[ Cert ID, public key, “successfully verified” ]

is cached. Subsequent messages signed by that certificate can be verified at a cost of V.

Summarizing, the total cost for verifying reads V * (n + 1) for the first verify, and V for the subsequent ones. This is slightly higher than for the explicit certificates case, but it should be observed that the same hardware as for the explicit case can be used. Recall that implicit certificates have an advantage in terms of size (64 byte in the considered case).

Finally, there is a way to improve the computational performance. Consider the case of a signed message with a certificate chain of length 2, i.e.,

[ message, end-entity (implicit) certificate, known trusted (explicit) CA cert].

One can combine public key extraction and verification into a single operation, a "triple" multiply and add operation with cost approximately 1.16 * V. So the first verification comes at a cost of approximately 1.16 * V instead of 2 * V. However, combining operations in this way does not output the public key, so all subsequent operations (e.g., verifying subsequent messages signed with the same certificate) also come at a cost of 1.16 * V.

Hardware Support

There are two types of double-multiply-and-add that may be supported by hardware:

Verifying a signature only requires the second type of operation. Implicit certificate key extraction needs the first type. More precisely, it needs a subset of the first type, aX + Y. As a consequence, an accelerator for signature verification can only be applied partially for key extraction: it would be used to calculate aX, and Y would have to be added in software.

Adding Y in software would slow things down, but only marginally as a single point add takes less than 1/50 the time for a full multiply. This would add less than one msec to total latency on a 400 MHz processor. However, it is a slowdown compared to explicit certificates.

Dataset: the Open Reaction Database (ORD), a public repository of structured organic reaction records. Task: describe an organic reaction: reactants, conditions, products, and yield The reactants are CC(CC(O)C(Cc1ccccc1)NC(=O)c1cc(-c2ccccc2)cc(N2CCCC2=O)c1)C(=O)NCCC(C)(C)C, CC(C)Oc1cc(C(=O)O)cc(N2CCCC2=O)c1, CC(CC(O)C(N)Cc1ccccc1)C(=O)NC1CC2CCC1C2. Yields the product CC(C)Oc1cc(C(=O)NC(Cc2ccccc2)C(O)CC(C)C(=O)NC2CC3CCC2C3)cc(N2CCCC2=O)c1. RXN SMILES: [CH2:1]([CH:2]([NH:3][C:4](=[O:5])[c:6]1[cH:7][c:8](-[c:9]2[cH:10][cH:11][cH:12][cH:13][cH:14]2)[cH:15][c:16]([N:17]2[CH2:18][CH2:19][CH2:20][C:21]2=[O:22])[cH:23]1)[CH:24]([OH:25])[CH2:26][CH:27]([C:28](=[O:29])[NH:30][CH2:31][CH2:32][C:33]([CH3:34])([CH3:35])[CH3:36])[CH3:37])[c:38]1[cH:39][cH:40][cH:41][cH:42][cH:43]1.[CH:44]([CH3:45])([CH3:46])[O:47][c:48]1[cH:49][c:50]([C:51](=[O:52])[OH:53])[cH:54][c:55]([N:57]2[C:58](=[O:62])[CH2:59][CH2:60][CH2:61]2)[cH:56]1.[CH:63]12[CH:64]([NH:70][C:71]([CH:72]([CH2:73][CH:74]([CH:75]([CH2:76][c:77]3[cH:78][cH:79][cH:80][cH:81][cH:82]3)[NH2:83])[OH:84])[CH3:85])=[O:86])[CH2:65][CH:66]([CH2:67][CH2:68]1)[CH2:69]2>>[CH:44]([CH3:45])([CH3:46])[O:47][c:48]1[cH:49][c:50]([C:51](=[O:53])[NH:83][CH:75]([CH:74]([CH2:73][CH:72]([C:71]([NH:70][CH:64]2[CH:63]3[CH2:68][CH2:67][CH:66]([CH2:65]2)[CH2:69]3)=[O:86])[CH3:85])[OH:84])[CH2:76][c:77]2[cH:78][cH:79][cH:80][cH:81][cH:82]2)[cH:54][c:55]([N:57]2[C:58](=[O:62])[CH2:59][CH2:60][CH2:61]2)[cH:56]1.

In conclusion, hardware that supports signature verification may support implicit certificate key extraction with no performance cost (if generic double multiply-and-add is supported), or it may require additional software processing to support implicit certificate key extraction. The software processing is non-zero time, but given that key extraction happens only when a certificate is first seen, if software processing is needed, its impact is very low.


In the following, certificate chains of reasonable length are assumed. Assuming one verifies signatures only occasionally (verify-on-demand), implicit certificates allow for an improvement in terms of size and computational effort, as there is no need to extract the public key from the implicit certificate. If every message is verified, it makes sense to extract the public key from the implicit certificate. In this case, implicit certificates allow only for improvements in terms of size which comes at the cost of one additional double-multiply-and-add operation at the first verify. As extraction of the public key needs to be performed on the first verify only, the first type of double-multiply-and-add does not necessarily have to be implemented in hardware.